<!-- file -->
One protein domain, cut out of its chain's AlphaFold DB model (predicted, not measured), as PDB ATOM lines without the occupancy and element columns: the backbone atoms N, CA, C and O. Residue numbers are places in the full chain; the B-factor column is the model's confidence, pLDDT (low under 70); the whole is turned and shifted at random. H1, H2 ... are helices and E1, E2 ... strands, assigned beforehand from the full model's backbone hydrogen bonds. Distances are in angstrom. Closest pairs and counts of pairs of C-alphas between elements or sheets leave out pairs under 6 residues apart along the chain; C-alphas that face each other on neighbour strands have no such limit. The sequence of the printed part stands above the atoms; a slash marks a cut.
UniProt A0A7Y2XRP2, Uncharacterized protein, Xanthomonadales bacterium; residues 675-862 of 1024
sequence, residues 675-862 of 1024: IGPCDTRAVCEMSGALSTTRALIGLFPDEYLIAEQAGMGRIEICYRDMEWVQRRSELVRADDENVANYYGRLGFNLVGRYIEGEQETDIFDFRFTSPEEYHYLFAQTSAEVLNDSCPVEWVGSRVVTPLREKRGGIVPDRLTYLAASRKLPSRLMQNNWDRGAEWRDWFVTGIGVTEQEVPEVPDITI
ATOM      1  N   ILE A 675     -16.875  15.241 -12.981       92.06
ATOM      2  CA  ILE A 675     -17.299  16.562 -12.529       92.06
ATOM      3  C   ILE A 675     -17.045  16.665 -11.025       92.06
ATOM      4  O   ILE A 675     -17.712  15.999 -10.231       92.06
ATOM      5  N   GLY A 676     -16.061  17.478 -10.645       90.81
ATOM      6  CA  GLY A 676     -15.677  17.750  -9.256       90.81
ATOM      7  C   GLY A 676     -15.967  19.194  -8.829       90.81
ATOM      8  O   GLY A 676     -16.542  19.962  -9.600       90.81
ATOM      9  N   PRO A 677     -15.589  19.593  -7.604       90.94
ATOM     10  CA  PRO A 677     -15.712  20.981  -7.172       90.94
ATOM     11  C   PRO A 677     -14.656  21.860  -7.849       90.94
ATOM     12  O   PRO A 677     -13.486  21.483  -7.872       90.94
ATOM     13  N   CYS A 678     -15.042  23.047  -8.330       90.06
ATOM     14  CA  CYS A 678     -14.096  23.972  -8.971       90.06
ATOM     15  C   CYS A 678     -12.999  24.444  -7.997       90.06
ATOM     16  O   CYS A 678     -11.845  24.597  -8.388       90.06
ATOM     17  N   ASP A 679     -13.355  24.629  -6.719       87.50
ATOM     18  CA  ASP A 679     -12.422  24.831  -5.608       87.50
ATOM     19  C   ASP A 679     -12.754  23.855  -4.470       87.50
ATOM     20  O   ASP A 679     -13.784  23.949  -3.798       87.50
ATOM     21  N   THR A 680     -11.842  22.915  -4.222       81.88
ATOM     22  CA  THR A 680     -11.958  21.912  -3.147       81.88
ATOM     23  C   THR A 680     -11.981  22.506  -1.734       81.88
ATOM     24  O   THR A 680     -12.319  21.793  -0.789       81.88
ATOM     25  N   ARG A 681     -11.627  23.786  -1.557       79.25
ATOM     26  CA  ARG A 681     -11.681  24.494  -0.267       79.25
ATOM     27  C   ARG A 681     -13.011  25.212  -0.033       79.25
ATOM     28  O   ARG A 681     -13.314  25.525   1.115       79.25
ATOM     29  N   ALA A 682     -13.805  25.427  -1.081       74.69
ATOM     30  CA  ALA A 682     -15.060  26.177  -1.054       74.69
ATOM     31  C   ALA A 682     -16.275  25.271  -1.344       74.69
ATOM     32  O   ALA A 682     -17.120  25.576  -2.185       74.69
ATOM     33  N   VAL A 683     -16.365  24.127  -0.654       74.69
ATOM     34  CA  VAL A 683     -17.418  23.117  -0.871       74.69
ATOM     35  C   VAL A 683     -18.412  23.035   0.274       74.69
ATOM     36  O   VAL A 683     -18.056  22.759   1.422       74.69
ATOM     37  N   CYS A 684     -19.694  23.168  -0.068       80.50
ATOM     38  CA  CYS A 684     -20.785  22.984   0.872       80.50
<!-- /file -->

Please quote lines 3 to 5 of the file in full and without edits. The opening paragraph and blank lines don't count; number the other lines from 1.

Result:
ATOM      1  N   ILE A 675     -16.875  15.241 -12.981       92.06
ATOM      2  CA  ILE A 675     -17.299  16.562 -12.529       92.06
ATOM      3  C   ILE A 675     -17.045  16.665 -11.025       92.06